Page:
If I were to ask you how your last date went, what would you say?
The truth is that online dating is a minefield. It doesn’t matter whether you’re seeking a long-term relationship or something casual. When it comes to online dating, nothing is certain, and navigating the pool of dating apps almost requires a degree. With the many options, desires, and wishes, online dating is obviously more complex than simply swiping right (or left) on Tinder.
And yet, we’re all on these platforms to meet someone. We are looking for someone to whom we feel connected. And this is also the crux. We’ve come at a time in history when, in principle, finding someone special has never been easier. However, just because we now have many potential candidates on our cell phone screens waiting for us to swipe doesn’t mean we have it all figured out. Aren’t we tired of the unsatisfying state of uncertainty, affairs, and dreaded non-relationships? Maybe, thanks to technology, we’ve lost sight of feeling butterflies, a sense of excitement, and possibility. Or maybe, we’re simply being realistic, not wanting to get hurt, and therefore, gloss over the constant disappointment that is online dating.
Romantic love, the brain, and the love economy
Unfortunately, restrictions on physical gatherings due to the pandemic are likely to last — at least in one form or the other. Therefore, unsurprisingly, technology will remain at the center of our search for love.
A search that is becoming increasingly important while at the same time decisively shapes our behavior how we search. On the one hand, this type of dating is insanely focused on appearances. On the other, algorithms are constantly displaying the people we have already shortlisted based on predefined criteria. These prescribed combinations of preferences are composed of what you implicitly tell the application which partners you want in your configuration and interactive and collaborative filtering.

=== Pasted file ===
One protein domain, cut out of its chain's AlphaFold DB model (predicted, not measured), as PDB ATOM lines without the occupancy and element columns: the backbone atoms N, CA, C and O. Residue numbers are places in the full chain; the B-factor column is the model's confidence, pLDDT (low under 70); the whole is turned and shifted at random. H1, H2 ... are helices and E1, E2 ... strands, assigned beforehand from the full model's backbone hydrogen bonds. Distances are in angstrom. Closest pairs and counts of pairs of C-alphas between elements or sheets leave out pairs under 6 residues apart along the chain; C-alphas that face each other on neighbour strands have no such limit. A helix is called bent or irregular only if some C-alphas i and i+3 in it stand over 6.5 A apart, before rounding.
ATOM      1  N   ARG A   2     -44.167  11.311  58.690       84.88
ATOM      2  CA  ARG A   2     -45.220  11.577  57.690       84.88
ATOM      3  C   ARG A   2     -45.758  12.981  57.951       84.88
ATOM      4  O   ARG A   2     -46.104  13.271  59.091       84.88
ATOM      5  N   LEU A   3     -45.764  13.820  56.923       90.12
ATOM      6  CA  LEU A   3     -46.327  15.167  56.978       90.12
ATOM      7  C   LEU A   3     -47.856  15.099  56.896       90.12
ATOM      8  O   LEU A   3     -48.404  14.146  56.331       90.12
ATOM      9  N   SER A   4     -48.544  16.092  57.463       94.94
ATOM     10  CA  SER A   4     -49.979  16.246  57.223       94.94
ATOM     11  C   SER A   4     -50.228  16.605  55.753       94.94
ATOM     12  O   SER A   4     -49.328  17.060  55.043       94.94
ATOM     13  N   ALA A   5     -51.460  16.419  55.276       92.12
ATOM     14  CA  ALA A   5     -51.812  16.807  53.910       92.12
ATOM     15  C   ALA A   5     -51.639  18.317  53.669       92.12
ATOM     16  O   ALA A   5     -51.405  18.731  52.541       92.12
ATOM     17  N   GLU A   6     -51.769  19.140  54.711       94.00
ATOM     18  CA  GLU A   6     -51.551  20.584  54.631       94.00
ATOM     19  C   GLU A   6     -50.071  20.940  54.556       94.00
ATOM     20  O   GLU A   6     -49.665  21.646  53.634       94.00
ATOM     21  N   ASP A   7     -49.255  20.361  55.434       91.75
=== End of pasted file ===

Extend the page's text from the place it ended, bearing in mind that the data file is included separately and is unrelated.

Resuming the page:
The idea of analyzing singles as a market may be useful to sociologists or economists to some extent, but widespread adoption by singles themselves may lead to distorted views of love. Increasingly, dating has become a numbers game or a marketplace in which single people just have to keep shopping until they find “the one.” Just how we internalize this notion can be seen by describing someone newly single: “back on the market.”
This phenomenon, coined as “relationshopping,” complicates an essential point when arousing love, attraction, or desire: it must spark. However, the neurochemical attraction impact needed to feel this spark is rarely created by dating apps, according to the prominent Oxford University academic and relationship researcher Dr. Anna Machin. Quite on the contrary, the vast possibilities and pool of potential partners can lead to overstimulation, making us question and feel like we can’t seem to find a spark with anyone.
We can’t force connections.